University of Texas Austin
We developed our smallest project ever-the two-cm Robofrog-for herpetologist Dr Ryan Taylor at the Smithsonian Tropical Research Institute in Panama. To help Dr Taylor study the female Tungara frog's attraction to the male's vocal sacks, calls, and chirps, we built a decoy station with recording capabilities. To do so, we cast several resin frogs from a real Tungara frog and fabricated the vocal sacks out of surgical catheters. The decoys were painstakingly painted to match those in nature. We also custom-built two pneumatically-powered control boxes that allowed the scientist to sync the inflation of the sacks with a variety of calls and chirps, as well as record the female's reactions. Dr Taylor's findings are to be published in Animal Behavior.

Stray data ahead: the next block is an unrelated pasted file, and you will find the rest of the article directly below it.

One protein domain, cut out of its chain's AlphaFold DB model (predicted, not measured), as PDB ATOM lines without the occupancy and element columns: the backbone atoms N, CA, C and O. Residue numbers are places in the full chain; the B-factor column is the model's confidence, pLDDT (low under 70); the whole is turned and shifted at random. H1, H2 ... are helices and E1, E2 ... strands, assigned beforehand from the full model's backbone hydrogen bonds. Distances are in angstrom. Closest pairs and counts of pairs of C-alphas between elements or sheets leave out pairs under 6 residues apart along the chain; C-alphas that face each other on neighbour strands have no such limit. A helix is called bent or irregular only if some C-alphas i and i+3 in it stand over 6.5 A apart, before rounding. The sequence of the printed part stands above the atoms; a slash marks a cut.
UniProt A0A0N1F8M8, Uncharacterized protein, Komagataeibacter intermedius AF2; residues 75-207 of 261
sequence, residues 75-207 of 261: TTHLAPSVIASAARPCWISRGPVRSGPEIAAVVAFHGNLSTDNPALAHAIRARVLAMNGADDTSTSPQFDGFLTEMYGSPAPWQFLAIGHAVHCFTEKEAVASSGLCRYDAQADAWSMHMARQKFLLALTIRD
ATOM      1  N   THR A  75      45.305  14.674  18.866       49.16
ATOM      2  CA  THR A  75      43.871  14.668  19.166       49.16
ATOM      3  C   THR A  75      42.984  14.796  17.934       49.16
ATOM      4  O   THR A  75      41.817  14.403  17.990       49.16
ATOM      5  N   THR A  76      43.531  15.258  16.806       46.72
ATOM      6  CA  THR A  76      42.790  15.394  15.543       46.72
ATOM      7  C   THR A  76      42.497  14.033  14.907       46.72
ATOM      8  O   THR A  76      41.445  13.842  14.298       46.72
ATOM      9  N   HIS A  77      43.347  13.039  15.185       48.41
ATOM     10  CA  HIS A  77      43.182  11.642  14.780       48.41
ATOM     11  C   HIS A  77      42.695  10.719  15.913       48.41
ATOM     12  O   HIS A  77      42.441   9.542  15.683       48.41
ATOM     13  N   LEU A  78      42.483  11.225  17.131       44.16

Robofrog was published in "The Journal of Experimental Biology". Read the article here >
Read about the project in the Wall Street Journal >
American Museum of Natural History